Water: a necessity we all tap differently

By Hailey Rile, ’12

How did civilizations come to be?  Irrigation systems. How have civilizations survived? Water. These are the questions that were discussed by Terje Tvedt, this year’s Wang Symposium’s second keynote speaker. Tvedt addressed the history of water and its relationship to the development of human civilization.

Humans have done one of two things throughout history, Tvedt said. Either they have moved themselves toward the water or have made the water come to them. He spoke of a current project in Egypt, where a new Nile valley is being built. The old Nile valley is overpopulated, so people have decided to pump water from the Nile River over to their newly-created habitat.

“The biggest engineering project in the history of mankind is happening there,” Tvedt said.

On the other hand, other people around the world have no choice but to go to the water. For the Borana people in Ethiopia, according to Tvedt’s documentary, A Journey in the History of Water, there is no river for the population to get water from. It is so dry there that they receive no rain for a good portion of the year. Their only option is to travel to a well and spend all day working together to collect water.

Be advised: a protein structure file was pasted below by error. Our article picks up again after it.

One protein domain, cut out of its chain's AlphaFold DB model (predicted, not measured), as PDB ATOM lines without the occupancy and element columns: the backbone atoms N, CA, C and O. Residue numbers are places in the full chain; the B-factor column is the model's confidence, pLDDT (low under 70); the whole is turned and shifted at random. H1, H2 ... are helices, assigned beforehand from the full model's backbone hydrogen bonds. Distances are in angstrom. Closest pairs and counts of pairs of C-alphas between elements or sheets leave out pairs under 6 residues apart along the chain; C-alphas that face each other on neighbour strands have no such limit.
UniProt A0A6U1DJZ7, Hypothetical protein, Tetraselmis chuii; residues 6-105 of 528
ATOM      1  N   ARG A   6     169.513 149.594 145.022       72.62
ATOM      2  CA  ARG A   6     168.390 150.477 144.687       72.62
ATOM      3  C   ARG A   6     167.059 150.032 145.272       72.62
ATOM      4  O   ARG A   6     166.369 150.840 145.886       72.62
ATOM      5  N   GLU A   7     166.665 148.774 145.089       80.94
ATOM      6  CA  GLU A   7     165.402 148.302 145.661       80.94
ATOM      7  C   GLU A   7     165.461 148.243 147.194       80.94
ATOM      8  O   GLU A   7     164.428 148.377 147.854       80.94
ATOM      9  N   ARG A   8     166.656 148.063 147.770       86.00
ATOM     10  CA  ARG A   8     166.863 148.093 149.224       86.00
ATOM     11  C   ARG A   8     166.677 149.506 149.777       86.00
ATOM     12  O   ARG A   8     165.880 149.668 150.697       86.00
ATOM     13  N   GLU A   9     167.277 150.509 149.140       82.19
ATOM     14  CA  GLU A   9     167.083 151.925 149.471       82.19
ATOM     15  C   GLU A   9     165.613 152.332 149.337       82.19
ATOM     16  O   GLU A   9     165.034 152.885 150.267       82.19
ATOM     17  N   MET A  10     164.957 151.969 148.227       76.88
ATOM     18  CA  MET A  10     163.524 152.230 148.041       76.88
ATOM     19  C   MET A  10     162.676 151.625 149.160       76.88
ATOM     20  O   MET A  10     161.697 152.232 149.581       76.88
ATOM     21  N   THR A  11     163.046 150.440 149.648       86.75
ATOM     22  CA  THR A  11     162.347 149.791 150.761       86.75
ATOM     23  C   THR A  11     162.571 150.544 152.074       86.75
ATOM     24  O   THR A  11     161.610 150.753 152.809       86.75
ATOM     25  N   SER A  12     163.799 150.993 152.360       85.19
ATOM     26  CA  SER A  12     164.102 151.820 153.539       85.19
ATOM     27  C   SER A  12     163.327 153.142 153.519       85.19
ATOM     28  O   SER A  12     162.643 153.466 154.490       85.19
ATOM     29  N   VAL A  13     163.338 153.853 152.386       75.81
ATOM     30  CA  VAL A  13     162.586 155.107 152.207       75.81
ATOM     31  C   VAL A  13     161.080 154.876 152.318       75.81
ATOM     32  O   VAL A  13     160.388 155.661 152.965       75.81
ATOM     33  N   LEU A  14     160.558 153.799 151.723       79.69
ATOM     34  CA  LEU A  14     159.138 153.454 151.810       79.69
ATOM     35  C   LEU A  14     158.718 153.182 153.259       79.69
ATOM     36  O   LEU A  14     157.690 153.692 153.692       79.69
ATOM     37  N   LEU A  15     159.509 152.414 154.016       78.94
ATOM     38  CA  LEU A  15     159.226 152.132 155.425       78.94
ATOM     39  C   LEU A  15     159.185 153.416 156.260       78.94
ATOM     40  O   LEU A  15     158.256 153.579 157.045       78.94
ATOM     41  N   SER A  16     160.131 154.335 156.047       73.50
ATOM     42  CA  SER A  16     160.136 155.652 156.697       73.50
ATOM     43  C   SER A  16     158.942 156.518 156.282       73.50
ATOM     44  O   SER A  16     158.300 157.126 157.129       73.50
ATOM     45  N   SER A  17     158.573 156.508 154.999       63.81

Although different people have different accesses to water, it’s one things that everyone needs to survive.

“Water binds together all people, of all ages, in a unique way,” Tvedt said, and added that water is “essential to all societies.”

I think it is amazing how sometimes we fail to recognize the things that we depend on so much. Water fuels every facet of our lives. I’ve never thought as deeply about how water had created the world that we live in today, until now. Water allowed the human race to endure the test of time and now we can’t look anywhere without seeing water being used in some form.

I have two feelings as I walk away from this year’s symposium. First of all, I feel blessed to live in a region and a country where I have ready access to water, 24 hours, seven days a week. If I need to wash my hands, I go to a nearby sink. If I want a glass of water, I grab a cup and fill it up at a faucet. Not everyone around the world has the luxury of having water on-hand nearly all the time. Many people in other parts of the world, such as the Borana people, have to work for their water. They have to travel, work, break a sweat; just to collect this priceless resource.

Second, we as the human race owe it to ourselves and to water itself to start conserving now. It is water that has granted us life. The least we can do is protect it.

“All this water gives the planet its special identity,” Tvedt said.

Water is one of our most precious resources and has made us who we are. If we want the human race to continue and thrive with this treasure, we need to protect and conserve it before it’s too late.

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